But first, I came across this the other day. Because I like it, this feels like something I ought to share here. From John Steinbeck's response to his son, who had written to tell his mom and dad that he'd fallen in love:
"There are several kinds of love. One is a selfish, mean, grasping, egotistical thing which uses love for self-importance. This is the ugly and crippling kind. The other is an outpouring of everything good in you -- of kindness and consideration and respect -- not only the social respect of manners but the greater respect which is recognition of another person as unique and valuable. The first kind can make you sick and small and weak but the second can release in you strength, and courage and goodness and even wisdom you didn't know you had."
That's good stuff, but he stopped too soon. At its very best, love is a partnership in which all things feel possible, where the strength, courage, goodness and wisdom multiply by magic math to a power greater than just that of two individuals.
I'll risk sounding like some sort of Jimmy Stewart Hollywood pollyanna to say, yeah, I believe in stuff like that. And I've lived it, and it's been good.
This is probably as good a place as any to explain my feet. Yes, those are my feet in the photo. And you probably were put off by such an unrevealing picture. About all you can take from it is that, yes, I have been known to run.
I apologize. I have one of those jobs. It's anything but sexy. I'm not a spy, or a celebrity, or a politician, or an FBI agent. I'm not Ray Lewis and I'm not paranoid! I'm not a name you or anybody else much would know. But I have a job that once in a while inspires mean spirited strangers to dig around for dirt they think they can use to discredit me. I've answered a lot of OkCupid questions -- it was fun, some were silly, others provoked introspection -- very candidly, and in ways that could be abused by irate folks I encounter professionally. With you, dear stranger, I share my secrets. But not with them.
But I have good veins.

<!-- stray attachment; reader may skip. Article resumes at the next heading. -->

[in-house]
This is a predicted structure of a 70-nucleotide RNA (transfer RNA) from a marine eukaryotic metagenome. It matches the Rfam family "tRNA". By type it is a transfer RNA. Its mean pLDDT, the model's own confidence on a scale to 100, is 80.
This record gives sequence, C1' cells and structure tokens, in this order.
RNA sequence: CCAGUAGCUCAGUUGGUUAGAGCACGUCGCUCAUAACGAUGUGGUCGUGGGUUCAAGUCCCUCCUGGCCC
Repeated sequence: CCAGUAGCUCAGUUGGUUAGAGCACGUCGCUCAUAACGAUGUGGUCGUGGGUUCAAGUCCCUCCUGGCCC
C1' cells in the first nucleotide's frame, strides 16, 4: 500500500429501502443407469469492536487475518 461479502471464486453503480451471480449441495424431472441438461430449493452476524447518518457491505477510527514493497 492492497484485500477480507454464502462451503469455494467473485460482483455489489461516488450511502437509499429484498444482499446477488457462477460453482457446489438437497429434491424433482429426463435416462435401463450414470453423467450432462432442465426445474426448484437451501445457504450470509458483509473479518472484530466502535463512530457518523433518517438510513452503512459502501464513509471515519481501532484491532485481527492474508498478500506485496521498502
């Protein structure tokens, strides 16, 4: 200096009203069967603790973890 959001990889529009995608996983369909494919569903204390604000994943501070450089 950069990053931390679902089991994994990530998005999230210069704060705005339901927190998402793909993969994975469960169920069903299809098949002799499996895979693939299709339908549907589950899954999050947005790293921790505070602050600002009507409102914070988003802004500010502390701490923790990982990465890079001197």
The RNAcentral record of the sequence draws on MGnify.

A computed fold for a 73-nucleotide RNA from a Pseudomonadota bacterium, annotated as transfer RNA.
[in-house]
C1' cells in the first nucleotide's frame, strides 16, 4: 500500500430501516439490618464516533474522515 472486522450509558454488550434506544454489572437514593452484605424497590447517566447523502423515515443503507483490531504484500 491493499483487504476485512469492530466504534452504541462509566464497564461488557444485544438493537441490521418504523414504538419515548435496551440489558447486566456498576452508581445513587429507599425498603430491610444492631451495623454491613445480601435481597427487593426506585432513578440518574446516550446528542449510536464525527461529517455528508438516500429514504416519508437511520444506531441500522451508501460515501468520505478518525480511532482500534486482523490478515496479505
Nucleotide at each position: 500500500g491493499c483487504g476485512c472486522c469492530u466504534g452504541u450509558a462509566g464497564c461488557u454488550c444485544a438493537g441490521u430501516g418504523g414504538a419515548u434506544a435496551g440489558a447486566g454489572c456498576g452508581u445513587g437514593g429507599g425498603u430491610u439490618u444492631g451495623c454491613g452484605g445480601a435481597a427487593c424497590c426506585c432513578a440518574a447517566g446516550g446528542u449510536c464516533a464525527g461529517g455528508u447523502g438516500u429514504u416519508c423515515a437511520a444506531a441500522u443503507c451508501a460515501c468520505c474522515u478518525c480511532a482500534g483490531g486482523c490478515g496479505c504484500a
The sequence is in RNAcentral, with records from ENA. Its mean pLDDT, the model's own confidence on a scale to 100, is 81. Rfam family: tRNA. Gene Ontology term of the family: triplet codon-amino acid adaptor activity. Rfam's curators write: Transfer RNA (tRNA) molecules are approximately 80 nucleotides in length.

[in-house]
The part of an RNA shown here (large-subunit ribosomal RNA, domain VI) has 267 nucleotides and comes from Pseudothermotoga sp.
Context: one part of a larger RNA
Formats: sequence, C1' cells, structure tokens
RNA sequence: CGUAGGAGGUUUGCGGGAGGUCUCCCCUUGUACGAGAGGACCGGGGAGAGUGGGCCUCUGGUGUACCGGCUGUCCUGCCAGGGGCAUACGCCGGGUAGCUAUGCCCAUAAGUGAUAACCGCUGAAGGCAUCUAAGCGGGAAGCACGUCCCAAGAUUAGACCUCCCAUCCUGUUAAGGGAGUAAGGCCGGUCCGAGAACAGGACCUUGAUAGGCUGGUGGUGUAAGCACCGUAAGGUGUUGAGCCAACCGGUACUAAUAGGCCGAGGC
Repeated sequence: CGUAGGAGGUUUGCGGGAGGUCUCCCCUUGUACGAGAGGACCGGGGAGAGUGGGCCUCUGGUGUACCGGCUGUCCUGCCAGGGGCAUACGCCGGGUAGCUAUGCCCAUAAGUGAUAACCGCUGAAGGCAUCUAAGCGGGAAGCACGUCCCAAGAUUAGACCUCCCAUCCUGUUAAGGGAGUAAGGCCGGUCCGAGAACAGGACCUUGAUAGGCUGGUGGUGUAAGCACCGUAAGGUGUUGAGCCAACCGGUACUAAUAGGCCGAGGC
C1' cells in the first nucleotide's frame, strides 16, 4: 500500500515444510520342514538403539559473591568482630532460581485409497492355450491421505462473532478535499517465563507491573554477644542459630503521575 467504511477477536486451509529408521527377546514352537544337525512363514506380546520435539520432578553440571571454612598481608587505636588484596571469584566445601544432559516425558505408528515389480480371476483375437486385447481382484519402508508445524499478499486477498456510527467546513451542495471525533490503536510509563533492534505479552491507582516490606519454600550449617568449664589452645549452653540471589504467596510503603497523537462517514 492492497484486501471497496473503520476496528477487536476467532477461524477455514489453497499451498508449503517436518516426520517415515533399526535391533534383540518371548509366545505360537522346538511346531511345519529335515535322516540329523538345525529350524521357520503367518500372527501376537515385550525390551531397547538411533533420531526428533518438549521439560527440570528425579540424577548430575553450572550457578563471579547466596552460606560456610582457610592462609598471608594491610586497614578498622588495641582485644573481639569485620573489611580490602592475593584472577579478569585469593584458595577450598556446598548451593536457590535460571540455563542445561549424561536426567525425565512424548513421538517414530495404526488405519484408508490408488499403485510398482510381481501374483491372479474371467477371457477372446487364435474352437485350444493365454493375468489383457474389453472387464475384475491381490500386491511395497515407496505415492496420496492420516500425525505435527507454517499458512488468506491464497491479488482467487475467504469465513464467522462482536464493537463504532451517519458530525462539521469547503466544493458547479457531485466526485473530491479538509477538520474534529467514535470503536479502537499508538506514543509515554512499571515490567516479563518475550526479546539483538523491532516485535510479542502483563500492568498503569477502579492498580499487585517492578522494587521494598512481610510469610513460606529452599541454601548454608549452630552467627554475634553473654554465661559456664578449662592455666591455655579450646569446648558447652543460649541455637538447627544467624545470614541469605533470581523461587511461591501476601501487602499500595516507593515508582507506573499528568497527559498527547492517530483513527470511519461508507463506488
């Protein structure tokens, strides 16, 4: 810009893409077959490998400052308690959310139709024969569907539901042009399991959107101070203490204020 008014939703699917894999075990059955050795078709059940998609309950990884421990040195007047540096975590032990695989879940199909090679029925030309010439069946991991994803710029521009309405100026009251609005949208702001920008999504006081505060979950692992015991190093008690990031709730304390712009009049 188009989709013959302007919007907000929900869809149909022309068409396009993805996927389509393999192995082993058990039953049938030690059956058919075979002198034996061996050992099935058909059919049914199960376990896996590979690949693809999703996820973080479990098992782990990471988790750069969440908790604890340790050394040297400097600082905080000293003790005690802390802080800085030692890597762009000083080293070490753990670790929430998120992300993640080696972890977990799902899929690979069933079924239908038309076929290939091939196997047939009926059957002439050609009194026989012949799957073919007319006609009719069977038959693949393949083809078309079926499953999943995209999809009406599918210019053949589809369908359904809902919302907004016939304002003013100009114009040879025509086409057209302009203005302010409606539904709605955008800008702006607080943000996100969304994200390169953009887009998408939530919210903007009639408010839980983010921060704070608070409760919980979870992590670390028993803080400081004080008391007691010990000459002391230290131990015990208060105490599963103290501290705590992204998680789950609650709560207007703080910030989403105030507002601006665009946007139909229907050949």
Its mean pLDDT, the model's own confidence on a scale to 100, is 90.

There are several simple truths of summer. One is that any man who wears a short-sleeved dress shirt and a tie is a dork. Reach for that pocket protector, hoist your beltline above your navel and smother yourself in eau de Bug Spray. Call a hot dog a "weenie" because you are one.
Men who live in Bermuda, who wear a short-sleeved shirt and tie along with Bermuda shorts, calf-length black socks and seersucker sport coats are exempt from this otherwise blanket condemnation. They are just peculiar in the same manner that so many of the Queen’s loyal subjects are a bit weird.
No, in the summertime a real man saddled with the burden of employment wears a long-sleeved shirt. He may loosen the tie before noon, that’s okay, and rolling up sleeves looks manly.
Not since I wore my cousin Tommy’s hand-me-downs in high school have I owned a short-sleeved dress shirt.
And that may have been my problem.
You see, I have good veins. In fact, they are extraordinary.
During my recent prolonged holiday in the hospital a cheery nurse showed up every two hours to jab my arm with a needle and draw blood. Nurses came around the clock, and with each shift change a new happy face would appear to exclaim, "You have great veins!"
As I headed for surgery one day the pre-op nurse was so delighted that I confessed that she wasn’t the first nurse to make the observation.
And she responded that whenever the OR girls went out for a night on the town the first thing they noticed in a man was the quality of his veins.
"Ask any nurse who draws a lot of blood," she said. "We’d never date a guy with bad veins."
If only I had known.
Early in my career I was blessed with a job that required my attendance from 11 p.m. until 7 a.m. I was single and living in Philadelphia at the time, and working that shift did ugly things to my social life that no one else ever seemed to appreciate.
You know what they all said?
"Well, working those hours you must meet a lot of nurses!"
Yeah, right. Where do you meet a nurse -- or anyone else who wants to hoist a libation -- at 7 o’clock on a weekday morning?
Desperation set in, so I began to do a little research in those wee hours when things tended to get a little slow at work. First, I learned that the law actually allowed bars to open at 7 a.m. Then I figured that if any did they would corner bars close to factories that had overnight shifts. Next, I hunted for a hospital located in neighborhood where there were a lot of factories.
At 7:30 the next morning I walked into a passion pit crammed with factory workers and nurses -- lots of nurses. The joint reeked of romance and I watched moral restraint drown in a sea of cheap beer. Droves of people who arrived as ones departed in twos. Some may have been headed for the altar, but many seemed willing to skip over that detail.
Amid this frenzy of mating I was spectacularly unsuccessful.
Nary a nurse looked my way.
I finally left, alone, downhearted and mystified.
Now I know why.
I should have rolled up my sleeves.
So, what I'm thinking -- although I'm not spending a lot of time thinking about it -- is that if it's okay for people to meet in supermarkets and it's terribly common for people to meet in bars, why is it that so many people get all skittish and bashful about meeting people on line? Is it any more awkward than standing in a noisy bar fishing to make small talk with a stranger? And if it's not, then why did a good friend of mine lower his voice the other night to confide, "We found each other on EHarmony?"
Feel free to try the supermarket gambit. It didn't work for me. Nobody knows how many peaches are in that damned can.
the spirit moves you.